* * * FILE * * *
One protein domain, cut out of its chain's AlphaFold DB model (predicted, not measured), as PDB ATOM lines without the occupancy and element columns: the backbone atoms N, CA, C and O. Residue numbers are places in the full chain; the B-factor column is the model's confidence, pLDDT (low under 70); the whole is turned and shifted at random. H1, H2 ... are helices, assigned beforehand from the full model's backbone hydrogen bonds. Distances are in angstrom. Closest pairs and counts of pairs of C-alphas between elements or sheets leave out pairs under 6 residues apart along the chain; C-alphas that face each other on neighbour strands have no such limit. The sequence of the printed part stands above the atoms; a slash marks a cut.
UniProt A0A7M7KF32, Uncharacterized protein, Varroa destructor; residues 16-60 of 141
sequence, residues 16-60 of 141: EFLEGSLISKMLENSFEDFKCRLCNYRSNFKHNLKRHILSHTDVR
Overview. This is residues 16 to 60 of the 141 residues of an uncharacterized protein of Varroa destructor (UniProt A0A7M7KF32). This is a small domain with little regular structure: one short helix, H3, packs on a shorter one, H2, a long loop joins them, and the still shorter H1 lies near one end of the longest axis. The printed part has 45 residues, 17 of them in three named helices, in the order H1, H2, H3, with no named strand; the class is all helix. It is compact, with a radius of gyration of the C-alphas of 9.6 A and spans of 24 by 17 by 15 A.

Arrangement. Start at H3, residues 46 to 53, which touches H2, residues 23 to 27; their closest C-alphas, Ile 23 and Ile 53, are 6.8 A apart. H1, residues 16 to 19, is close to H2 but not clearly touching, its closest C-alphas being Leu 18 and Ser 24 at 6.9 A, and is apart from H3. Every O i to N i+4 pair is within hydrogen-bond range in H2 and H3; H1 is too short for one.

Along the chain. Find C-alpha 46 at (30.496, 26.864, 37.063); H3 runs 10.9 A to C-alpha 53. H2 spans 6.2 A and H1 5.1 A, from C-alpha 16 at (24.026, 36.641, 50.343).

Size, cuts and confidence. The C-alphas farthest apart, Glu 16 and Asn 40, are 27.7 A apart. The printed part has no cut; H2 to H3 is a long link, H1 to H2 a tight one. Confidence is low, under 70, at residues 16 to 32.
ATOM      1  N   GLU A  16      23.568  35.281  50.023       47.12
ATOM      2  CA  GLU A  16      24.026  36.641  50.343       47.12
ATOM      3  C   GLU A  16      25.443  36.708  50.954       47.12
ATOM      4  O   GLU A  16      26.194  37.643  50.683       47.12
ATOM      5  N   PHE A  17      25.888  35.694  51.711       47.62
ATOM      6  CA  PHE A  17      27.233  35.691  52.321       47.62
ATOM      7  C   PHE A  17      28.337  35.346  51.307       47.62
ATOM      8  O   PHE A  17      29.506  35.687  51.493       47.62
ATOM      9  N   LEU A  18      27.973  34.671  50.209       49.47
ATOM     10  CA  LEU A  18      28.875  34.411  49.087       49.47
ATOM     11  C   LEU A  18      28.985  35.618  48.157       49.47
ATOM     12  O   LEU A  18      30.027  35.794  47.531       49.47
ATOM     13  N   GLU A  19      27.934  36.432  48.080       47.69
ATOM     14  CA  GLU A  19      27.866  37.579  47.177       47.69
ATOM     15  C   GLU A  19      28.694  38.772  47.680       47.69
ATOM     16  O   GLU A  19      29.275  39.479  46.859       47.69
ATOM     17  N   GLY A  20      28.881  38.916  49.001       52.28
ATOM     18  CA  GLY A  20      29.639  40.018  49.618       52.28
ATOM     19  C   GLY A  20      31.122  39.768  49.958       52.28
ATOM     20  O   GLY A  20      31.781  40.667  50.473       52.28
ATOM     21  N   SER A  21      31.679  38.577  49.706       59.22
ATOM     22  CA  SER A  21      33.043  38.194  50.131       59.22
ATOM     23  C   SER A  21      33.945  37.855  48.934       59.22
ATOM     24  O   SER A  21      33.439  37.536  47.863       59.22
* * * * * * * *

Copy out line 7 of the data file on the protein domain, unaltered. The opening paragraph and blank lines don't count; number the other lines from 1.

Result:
ATOM      1  N   GLU A  16      23.568  35.281  50.023       47.12